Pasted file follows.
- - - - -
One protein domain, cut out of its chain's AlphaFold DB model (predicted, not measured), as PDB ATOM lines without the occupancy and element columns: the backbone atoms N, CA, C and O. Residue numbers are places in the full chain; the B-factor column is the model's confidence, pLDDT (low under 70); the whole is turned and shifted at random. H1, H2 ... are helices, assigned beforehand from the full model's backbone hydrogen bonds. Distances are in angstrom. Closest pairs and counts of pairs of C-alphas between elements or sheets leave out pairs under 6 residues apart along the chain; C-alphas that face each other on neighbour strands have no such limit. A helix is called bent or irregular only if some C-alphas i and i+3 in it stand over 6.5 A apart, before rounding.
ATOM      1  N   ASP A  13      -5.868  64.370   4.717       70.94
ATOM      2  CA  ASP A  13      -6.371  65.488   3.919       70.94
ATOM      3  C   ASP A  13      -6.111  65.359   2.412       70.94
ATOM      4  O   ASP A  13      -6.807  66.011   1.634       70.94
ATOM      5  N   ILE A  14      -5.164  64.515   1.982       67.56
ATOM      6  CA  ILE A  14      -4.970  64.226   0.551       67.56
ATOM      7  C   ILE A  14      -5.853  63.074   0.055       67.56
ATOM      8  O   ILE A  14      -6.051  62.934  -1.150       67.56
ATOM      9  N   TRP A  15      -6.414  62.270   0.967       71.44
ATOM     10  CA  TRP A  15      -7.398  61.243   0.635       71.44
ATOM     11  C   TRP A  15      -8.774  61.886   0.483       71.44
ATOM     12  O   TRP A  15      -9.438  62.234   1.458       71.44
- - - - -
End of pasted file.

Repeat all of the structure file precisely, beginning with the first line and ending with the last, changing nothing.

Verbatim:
One protein domain, cut out of its chain's AlphaFold DB model (predicted, not measured), as PDB ATOM lines without the occupancy and element columns: the backbone atoms N, CA, C and O. Residue numbers are places in the full chain; the B-factor column is the model's confidence, pLDDT (low under 70); the whole is turned and shifted at random. H1, H2 ... are helices, assigned beforehand from the full model's backbone hydrogen bonds. Distances are in angstrom. Closest pairs and counts of pairs of C-alphas between elements or sheets leave out pairs under 6 residues apart along the chain; C-alphas that face each other on neighbour strands have no such limit. A helix is called bent or irregular only if some C-alphas i and i+3 in it stand over 6.5 A apart, before rounding.
ATOM      1  N   ASP A  13      -5.868  64.370   4.717       70.94
ATOM      2  CA  ASP A  13      -6.371  65.488   3.919       70.94
ATOM      3  C   ASP A  13      -6.111  65.359   2.412       70.94
ATOM      4  O   ASP A  13      -6.807  66.011   1.634       70.94
ATOM      5  N   ILE A  14      -5.164  64.515   1.982       67.56
ATOM      6  CA  ILE A  14      -4.970  64.226   0.551       67.56
ATOM      7  C   ILE A  14      -5.853  63.074   0.055       67.56
ATOM      8  O   ILE A  14      -6.051  62.934  -1.150       67.56
ATOM      9  N   TRP A  15      -6.414  62.270   0.967       71.44
ATOM     10  CA  TRP A  15      -7.398  61.243   0.635       71.44
ATOM     11  C   TRP A  15      -8.774  61.886   0.483       71.44
ATOM     12  O   TRP A  15      -9.438  62.234   1.458       71.44